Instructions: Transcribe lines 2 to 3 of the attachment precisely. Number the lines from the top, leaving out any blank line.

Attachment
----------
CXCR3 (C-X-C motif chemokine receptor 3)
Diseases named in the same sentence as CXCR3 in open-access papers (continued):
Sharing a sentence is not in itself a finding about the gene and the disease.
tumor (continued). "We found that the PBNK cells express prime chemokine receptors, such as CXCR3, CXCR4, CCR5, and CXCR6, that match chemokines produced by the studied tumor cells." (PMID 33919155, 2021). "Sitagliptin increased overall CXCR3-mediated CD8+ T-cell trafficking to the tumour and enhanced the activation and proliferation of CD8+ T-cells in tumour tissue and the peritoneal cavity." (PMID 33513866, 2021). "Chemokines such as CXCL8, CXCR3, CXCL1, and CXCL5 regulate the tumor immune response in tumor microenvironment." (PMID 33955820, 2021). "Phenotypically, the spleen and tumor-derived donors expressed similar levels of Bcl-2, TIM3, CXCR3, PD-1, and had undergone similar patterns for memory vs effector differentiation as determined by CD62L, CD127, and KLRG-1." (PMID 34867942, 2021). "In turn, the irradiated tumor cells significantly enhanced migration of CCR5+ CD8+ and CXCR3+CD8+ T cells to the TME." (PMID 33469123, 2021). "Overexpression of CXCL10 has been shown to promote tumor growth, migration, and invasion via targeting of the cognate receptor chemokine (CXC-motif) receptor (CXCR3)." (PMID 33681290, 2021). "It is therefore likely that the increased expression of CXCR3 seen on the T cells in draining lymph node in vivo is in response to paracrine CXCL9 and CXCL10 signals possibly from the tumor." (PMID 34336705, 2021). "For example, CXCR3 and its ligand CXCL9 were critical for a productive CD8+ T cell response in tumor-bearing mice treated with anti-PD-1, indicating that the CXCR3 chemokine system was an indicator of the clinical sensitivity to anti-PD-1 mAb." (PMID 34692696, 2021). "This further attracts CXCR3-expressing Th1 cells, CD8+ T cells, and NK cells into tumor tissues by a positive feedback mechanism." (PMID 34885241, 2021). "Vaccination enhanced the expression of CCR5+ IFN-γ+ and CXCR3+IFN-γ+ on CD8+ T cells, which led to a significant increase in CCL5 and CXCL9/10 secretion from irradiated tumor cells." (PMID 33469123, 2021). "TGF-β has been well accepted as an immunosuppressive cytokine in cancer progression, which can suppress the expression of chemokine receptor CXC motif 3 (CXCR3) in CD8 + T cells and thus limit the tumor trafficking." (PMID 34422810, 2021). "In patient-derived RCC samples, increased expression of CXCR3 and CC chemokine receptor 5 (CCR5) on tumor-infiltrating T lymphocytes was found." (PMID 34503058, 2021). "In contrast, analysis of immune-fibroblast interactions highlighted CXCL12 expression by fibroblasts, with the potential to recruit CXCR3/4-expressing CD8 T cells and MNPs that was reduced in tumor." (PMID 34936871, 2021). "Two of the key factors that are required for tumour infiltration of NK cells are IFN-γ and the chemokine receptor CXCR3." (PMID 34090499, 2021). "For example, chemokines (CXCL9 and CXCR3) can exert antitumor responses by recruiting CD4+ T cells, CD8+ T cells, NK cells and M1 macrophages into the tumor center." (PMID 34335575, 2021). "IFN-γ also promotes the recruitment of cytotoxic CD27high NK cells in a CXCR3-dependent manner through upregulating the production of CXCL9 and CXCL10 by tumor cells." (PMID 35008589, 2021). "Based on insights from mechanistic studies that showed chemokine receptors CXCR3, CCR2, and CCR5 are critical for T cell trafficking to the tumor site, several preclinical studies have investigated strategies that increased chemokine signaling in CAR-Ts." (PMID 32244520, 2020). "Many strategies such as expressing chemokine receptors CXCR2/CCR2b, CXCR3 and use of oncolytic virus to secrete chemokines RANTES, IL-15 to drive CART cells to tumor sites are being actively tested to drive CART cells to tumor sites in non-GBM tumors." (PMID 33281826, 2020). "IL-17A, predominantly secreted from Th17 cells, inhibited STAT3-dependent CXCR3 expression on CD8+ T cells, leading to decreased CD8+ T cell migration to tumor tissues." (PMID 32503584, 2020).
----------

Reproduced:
Diseases named in the same sentence as CXCR3 in open-access papers (continued):
Sharing a sentence is not in itself a finding about the gene and the disease.